Monday, September 29, 2008

Damn! (not being Victorian enough to say anything else)

Pic courtesy: MK
I am feeling damn! today, for no particular reason. Oh before I rant, I love the above picture that says so much. I love eyes that speak and this man's eyes say a lot. Well, I know though that he was, at the moment of taking this picture, not as angry as he looks. He was curious, a little irritated even, at the departure from what was prosaic for him. Some people like that word, status quo, I guess.

I wish I could say that. I am irritated with...I am not sure what. I am angry, a bit with the world, a lot with myself. I am cynical, sarcastic when I speak of the universe I have around me, not the whole wide one with the millions of people and stars and planets, but the one that I have around myself, my life and the people who make it my very own universe. I feel like jabbing a closed fist at the rest of the world and saying Damn! I am angry at some things that will never change, at things that have changed, at things that will change. I hate monotony, yet I hate the change. I do not want to smile, or cry, or do anything at all. Would the world allow me to escape to a secure, warm, cozy little thing called a shell? Or would I be dragged out half way through and told to behave and be good to the world? I know I will drag myself out, the world has to only give me a hard look and I shall cower under its gaze.

Sometimes, even cynicism and a great deal of sarcasm is not self-defense enough to protect me from the rest of them. Why do I seek protection, from whom, when "them" are all actually my very own. Am I being philosophical here? Mere play of words that spill out again? Cynical again? Or plain not ok with that word, status quo?

I don't know. I don't want to. Like the man in the picture, my eyes supposedly speak. And are open. But like someone said, what others think about me is none of my business.

Sunday, September 14, 2008

I Write on Sunday Morning about a Wednesday

Ok, all agreed, A Wednesday is a great movie by normal Hindi commercial movie standards. There is this fantastic clash between the two titans, Nasseruddin Shah and Anupam Kher. Made me realise how underutilised they are in all the other movies they normally act in. Two fine actors. Great looking and great acting cast. Fast editing, great cinematography. But A Wednesday is a movie I stop a little short from saying "that's a great one".

The first half is beautiful though. The suspense builds up, the background score is great, very professional and all that. But to me, the tempo simply did not remain in the second half. It was...well, not exactly preachy but maybe a tad too idealistic. I thought of Rang de Basanti and that fantastic plan to kill the defence minister, an idealistic solution to the country's corruption. A Wednesday is much more subtle, but too stereotypical for me. Kher, towards the end, talks of how he would never reveal the common man's name because with the name, you tend to recognise the man's religion and subsequently, attach an entire perceived identity and a host of stereotypical ideals to him. But previously, there are the terrorists, all Muslims. That was what irritated me the most.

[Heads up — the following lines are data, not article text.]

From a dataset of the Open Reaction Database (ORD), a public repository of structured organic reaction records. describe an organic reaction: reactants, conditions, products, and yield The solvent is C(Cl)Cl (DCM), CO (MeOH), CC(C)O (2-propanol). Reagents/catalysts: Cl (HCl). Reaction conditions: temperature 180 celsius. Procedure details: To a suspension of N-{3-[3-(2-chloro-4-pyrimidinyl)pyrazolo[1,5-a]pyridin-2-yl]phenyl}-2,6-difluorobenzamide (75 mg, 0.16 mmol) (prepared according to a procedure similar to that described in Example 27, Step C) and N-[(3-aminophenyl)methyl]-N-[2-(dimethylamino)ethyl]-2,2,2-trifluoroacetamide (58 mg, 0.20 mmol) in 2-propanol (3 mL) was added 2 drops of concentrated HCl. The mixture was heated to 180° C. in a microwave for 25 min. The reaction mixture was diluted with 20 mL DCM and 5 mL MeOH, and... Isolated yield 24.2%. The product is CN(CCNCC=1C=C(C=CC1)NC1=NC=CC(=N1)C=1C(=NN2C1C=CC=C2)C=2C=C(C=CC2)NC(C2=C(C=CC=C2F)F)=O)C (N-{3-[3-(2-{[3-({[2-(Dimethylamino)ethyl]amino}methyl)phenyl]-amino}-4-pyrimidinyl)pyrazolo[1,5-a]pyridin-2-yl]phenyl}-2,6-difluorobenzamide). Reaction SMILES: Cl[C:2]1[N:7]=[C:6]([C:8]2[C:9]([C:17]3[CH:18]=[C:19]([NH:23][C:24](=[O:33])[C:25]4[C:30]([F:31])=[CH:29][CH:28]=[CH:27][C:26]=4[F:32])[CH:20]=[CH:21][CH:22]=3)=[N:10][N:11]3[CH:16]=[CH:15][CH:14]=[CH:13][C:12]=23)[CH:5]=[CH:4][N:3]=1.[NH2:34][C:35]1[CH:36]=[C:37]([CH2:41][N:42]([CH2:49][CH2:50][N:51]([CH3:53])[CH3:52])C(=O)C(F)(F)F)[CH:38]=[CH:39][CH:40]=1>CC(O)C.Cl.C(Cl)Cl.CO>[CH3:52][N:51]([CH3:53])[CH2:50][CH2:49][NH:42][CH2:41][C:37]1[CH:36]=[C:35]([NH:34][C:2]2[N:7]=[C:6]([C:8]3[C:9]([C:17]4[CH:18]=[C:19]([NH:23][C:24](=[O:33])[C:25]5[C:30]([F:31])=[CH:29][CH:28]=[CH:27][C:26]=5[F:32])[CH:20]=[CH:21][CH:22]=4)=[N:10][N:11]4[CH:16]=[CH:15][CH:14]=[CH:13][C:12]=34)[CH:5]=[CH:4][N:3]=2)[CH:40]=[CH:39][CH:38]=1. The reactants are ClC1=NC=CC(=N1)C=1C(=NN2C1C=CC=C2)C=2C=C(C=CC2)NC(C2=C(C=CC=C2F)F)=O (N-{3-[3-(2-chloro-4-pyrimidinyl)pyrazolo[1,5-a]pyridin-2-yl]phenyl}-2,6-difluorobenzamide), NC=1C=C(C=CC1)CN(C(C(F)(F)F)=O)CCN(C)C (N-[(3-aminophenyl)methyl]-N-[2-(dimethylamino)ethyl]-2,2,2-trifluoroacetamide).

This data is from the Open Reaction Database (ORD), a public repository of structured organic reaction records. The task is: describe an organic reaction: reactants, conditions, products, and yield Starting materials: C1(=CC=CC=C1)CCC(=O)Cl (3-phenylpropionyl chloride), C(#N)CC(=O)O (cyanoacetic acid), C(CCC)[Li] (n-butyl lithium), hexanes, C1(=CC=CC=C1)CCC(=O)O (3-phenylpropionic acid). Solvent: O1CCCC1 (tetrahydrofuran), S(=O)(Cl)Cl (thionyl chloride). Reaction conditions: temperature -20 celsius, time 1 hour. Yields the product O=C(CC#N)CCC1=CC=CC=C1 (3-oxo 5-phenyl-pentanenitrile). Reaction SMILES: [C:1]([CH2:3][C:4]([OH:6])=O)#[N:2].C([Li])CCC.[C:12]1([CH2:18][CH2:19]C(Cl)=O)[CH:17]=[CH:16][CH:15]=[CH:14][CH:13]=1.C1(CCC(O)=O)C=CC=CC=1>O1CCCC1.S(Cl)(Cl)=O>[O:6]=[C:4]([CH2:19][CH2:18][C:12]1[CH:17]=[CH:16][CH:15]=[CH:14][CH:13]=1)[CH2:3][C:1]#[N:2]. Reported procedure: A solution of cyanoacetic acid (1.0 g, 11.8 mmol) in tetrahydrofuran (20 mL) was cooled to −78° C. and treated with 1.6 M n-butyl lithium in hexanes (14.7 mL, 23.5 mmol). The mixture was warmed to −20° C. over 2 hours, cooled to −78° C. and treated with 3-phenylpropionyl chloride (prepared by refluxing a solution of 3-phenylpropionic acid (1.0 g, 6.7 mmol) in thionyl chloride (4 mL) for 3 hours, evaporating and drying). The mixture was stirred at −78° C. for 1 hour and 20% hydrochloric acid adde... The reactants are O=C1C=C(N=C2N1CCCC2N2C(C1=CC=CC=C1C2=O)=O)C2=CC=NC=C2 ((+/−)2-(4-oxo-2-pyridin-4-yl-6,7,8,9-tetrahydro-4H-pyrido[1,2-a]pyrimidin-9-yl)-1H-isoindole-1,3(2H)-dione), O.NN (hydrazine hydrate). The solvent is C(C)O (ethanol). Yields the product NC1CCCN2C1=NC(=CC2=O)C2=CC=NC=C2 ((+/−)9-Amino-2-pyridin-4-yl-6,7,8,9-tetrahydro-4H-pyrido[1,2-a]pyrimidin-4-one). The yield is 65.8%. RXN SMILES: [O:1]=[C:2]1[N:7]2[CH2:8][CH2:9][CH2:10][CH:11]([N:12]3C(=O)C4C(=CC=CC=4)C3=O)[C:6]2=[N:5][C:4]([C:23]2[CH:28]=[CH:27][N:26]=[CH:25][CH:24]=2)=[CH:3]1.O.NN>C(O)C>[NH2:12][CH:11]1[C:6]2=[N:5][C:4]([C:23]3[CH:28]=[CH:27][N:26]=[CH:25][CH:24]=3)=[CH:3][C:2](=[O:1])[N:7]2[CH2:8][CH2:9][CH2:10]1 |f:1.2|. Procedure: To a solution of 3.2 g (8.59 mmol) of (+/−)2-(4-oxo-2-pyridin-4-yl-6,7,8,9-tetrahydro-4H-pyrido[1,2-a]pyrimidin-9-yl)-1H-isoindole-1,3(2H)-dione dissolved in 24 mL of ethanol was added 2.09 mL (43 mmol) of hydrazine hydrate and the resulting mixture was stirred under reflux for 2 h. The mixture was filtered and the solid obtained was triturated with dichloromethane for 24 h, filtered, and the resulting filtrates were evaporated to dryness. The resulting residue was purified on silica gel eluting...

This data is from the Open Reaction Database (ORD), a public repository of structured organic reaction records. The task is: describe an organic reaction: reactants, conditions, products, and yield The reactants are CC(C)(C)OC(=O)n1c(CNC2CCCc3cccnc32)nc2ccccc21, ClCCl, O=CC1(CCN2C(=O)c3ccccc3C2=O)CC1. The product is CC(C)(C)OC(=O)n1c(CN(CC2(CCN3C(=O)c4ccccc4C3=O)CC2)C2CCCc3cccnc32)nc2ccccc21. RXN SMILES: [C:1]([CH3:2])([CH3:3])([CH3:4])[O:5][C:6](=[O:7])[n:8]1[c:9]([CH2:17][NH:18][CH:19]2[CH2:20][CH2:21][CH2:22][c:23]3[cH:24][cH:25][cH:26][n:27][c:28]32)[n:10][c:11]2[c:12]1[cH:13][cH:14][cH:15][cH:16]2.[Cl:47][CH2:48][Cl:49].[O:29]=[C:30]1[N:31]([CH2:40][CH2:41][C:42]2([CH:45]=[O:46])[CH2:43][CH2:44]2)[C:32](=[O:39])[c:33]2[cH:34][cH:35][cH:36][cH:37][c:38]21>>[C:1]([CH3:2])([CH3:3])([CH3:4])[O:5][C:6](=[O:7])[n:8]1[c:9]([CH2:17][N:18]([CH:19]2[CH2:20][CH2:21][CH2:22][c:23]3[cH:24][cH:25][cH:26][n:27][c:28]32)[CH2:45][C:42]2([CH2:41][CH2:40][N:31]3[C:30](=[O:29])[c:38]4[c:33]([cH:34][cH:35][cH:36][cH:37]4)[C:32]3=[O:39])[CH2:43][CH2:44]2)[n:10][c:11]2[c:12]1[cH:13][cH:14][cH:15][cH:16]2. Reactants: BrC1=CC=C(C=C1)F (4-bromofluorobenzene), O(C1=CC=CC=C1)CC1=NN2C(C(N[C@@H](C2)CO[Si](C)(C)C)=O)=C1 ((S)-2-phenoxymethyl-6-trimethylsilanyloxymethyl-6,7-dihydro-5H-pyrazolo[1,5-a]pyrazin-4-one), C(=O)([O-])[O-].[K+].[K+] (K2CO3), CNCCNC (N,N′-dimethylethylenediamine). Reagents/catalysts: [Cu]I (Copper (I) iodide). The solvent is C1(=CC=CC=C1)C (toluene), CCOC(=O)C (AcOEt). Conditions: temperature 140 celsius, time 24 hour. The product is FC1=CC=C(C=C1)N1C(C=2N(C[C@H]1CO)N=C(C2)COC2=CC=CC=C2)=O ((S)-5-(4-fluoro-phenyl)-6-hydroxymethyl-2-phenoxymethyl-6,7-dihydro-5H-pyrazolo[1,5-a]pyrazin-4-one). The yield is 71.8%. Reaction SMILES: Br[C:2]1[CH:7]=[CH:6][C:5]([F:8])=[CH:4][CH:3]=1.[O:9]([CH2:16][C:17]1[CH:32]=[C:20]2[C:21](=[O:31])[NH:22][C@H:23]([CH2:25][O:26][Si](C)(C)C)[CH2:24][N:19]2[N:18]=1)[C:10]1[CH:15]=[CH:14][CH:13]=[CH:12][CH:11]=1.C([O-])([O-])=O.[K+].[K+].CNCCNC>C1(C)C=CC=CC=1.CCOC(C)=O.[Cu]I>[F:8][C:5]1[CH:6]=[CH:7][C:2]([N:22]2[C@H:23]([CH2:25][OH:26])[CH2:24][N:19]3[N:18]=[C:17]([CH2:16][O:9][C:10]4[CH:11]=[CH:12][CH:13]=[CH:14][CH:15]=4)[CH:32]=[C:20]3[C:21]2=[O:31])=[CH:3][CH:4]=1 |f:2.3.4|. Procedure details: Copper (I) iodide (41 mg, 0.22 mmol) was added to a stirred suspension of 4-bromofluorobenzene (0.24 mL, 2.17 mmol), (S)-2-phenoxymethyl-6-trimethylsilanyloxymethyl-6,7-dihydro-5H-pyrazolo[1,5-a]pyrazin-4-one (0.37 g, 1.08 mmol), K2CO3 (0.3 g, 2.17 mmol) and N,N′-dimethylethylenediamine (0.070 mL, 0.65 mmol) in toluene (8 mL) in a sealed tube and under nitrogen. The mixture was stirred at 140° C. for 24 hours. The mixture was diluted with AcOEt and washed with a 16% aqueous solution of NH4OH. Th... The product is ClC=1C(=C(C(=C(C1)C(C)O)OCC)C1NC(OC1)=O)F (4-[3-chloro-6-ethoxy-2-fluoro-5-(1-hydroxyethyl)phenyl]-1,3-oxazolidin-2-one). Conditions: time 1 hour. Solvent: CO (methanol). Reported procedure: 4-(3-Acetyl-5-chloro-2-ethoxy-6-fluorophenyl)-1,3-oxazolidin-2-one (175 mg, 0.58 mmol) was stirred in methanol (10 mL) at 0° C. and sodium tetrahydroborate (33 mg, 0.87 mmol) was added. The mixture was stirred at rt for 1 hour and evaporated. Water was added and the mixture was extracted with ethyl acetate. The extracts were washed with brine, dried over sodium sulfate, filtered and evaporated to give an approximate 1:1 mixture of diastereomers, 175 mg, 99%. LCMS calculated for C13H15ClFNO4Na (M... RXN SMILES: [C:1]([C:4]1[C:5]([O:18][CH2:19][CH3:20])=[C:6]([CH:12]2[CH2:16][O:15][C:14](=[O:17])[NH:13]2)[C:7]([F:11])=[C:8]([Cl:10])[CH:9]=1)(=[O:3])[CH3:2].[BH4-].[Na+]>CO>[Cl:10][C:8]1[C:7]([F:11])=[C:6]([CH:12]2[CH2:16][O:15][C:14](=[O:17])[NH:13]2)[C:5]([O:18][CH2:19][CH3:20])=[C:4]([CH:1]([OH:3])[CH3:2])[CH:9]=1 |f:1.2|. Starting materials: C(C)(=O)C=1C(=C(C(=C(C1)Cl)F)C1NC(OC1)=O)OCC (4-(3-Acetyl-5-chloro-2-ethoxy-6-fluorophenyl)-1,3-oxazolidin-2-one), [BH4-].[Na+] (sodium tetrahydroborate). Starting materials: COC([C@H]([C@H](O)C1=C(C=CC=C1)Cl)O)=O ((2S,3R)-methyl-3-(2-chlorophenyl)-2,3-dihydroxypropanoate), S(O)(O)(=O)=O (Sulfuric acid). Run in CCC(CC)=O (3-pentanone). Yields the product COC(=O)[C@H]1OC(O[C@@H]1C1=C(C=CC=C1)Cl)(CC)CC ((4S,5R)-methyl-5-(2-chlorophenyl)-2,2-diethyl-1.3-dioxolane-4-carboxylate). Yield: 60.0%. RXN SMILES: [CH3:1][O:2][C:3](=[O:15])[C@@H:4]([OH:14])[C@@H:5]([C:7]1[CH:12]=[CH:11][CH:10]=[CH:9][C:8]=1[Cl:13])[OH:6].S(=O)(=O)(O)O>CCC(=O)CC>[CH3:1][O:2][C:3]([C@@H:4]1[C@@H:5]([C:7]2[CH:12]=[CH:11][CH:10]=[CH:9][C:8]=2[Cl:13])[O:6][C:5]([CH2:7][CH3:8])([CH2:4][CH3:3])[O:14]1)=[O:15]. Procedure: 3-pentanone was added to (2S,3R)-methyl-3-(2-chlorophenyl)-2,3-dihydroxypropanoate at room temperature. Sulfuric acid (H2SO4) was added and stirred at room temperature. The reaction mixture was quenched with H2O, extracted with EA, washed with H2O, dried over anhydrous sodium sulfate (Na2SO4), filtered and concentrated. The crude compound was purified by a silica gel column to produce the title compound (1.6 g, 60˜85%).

"Manufactured Consent", Noam Chomsky called it. I love that term because it explains in a phrase the entire hogwash the world is fed with, the explanations that you are forced to read, the thoughts your mind is told to think by the media, the powerful, those others with all vested interests. There is this gross generalisation in the film, the terrorist rants on about "their country and their people and their fight", chiding the police officer of not being on his side. A religion is automatically supposed to give you an entire set of rules on how you are to think, about how you are to perceive your position as regards to the "others".

Isn't that the world view? They are bad, everyone else is good. Watching the movie reminded me strangely of certain intimidating issues. Last week, on assignment, I was passing by this minority populated area. Every few feet, there was a saffron flag with the Om on it. I am a Hindu, by birth. My introduction to even fundamentalism goes back a long way, though i strictly do not subscribe to it. And yet, it intimidated me, made me think of how the others would perceive it. If a white robe, a green shawl, long beard and surma on the eyes could make most people look away or at least inwardly cringe, wouldn't a saffron flag do the same. When it can strangely intimidate a person of the same religion, what would be the effect on the others?